Wednesday, September 4, 2019

When content scraping affects your livelihood (well, not my livelihood)

The Internet demands content, and when the Internet wants something, it gets something. However, that doesn't necessarily mean that the Internet is getting a bunch of ORIGINAL content.

How many times have you run across an article from ReallyCoolNews that basically quotes a previous article from TodaysNewsForYou? Sometimes it seems like 90% of all news articles are regurgitating stuff from other articles.

In fact, if I'm going to be honest, this blog post itself is a repurposing (that's the euphemistic word here) of something I wrote on Facebook yesterday.

But, let's begin at the beginning (although, as you'll see, it's really at the ending - but I digress).

I was following up on some links and I ran across an article that began like this.

Competitive intelligence collecting may be a beneficial exercising that yields important records to manual your enterprise and advertising strategy, or it can take a seat in a laptop document and accumulate the equal of digital dust in case you’re no longer care. While an aggressive intelligence undertaking can convey out your internal spy, it may also lead to confusion, misinterpretation of statistics, and faulty approach-putting.

So I scrolled down to the bottom of the article to see if it was written by someone who was NOT a native English speaker...and found that the author had a name that appeared to correspond to a native English speaker's name.

And the author was employed as a marketing writer - or, as the brief author bio said, she worked for "a content advertising and marketing firm that offers mild advertising and marketing via sturdy writing."

My first reaction was to think of one of my high school friends, an editor who occasionally shares examples of shoddy writing. Boy, did I have a beaut for her!

But something seemed off about this whole thing. I couldn't imagine that a native English speaker who is employed as a marketing writer would write something that terrible.

And, as it turns out, she didn't.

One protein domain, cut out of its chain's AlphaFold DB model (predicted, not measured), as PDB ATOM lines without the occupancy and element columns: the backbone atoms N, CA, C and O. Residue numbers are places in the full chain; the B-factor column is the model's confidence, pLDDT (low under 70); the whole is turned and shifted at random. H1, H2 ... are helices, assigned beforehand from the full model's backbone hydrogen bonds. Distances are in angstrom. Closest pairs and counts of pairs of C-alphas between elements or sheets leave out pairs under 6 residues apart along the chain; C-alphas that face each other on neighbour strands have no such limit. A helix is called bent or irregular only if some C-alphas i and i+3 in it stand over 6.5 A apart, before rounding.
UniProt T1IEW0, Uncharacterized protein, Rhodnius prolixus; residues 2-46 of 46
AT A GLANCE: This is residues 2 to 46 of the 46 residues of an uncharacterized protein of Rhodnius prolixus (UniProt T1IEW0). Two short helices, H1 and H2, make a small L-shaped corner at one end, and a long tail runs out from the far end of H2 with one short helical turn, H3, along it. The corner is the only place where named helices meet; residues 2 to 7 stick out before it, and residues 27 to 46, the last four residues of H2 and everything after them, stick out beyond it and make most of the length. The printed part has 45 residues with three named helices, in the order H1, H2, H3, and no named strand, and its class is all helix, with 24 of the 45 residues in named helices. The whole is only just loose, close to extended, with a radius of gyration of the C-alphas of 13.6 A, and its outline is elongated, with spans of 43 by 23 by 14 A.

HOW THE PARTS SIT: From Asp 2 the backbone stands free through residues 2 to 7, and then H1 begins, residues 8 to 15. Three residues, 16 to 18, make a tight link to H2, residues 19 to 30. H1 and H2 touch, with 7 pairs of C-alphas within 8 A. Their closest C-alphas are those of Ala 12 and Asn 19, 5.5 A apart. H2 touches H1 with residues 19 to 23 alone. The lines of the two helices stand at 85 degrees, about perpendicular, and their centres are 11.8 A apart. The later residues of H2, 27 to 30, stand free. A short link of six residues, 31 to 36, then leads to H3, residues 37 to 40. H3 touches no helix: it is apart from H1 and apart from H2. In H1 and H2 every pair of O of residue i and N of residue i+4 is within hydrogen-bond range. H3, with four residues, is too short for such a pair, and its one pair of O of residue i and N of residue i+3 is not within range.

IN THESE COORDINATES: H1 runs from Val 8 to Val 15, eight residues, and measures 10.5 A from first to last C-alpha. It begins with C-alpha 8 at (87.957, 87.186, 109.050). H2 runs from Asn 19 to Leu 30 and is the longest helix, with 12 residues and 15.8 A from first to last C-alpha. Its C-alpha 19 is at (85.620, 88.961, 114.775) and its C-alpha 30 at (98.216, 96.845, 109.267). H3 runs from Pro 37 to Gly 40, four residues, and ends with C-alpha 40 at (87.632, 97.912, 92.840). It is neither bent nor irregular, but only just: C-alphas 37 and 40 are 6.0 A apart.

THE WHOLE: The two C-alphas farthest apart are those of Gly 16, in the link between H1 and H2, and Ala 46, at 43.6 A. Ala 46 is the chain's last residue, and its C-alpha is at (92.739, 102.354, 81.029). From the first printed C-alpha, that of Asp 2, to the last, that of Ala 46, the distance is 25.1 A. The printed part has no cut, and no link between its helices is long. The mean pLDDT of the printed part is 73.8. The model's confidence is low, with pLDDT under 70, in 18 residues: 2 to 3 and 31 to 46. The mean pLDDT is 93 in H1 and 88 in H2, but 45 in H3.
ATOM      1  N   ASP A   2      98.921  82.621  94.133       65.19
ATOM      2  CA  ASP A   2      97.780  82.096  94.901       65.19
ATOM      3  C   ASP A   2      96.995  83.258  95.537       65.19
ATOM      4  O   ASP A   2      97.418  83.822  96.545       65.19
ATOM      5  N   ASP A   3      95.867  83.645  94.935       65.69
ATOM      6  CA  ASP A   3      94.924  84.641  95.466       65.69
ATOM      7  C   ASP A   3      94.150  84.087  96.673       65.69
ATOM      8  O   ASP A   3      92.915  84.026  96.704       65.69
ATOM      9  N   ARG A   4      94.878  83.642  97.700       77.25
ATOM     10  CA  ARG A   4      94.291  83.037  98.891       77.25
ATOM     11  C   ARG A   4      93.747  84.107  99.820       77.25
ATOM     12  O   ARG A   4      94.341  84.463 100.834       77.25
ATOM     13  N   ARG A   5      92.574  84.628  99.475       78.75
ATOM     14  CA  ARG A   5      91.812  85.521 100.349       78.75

Fast-backward to something that I wrote over nine years ago on this topic. Here's an excerpt:

But some sites move from "fair use" to uses that appear to have more questionable fairness....

In most cases, those types of sites take someone's content, pass it off as their own, and surround it with a bunch of ads. In essence, those people are definitely making money off of the original writer.

But I'm mystified by people who appropriate content and DON'T surround the content with ads or redirect you to other places.

So I began wondering - did someone lift some content from someone else and INTENTIONALLY garble the content to make it hard to link the revised content to the original?

Well, since the (alleged) content scraper included the name of the original author and her company, I did a little bit of searching and found the original article. And here's how the REAL article began:

Competitive intelligence gathering can be a useful exercise that yields important information to guide your business and marketing strategy, or it can sit in a computer file and collect the equivalent of electronic dust if you're not careful. While a competitive intelligence project can bring out your inner spy, it can also lead to confusion, misinterpretation of data, and faulty strategy-setting.

So this was just a case of super weird content scraping.

But in this case something else was at stake.

What if I had not pursued my questions, and if I had stuck with my earlier assumption that the author was an incompetent writer?

Worse still, what if I had gone ahead and shared this with my editor friend, without bothering to realize the truth that the original writer had been ripped off?

To be quite honest, if someone were to rip me off (again), perhaps some harm would be done, but it wouldn't really damage me. But when an independent contractor's work gets garbled, thus potentially damaging her reputation, that's a different matter entirely.

You will note that this post does not link to the ripoff version of the article. (If you really want to see it, pursue the link to my Facebook post at the beginning of this post.)

Or, better yet, perform your own Google or Bing search for the words 10 tips for effective competitive intelligence gathering. It turns out that multiple sites have published the ripped-off, garbled version of the original author's content.

By the way, the original author is Jeanne Grunert. Here is one of her websites. And one more time, here is the real article that she wrote.
blog comments powered by Disqus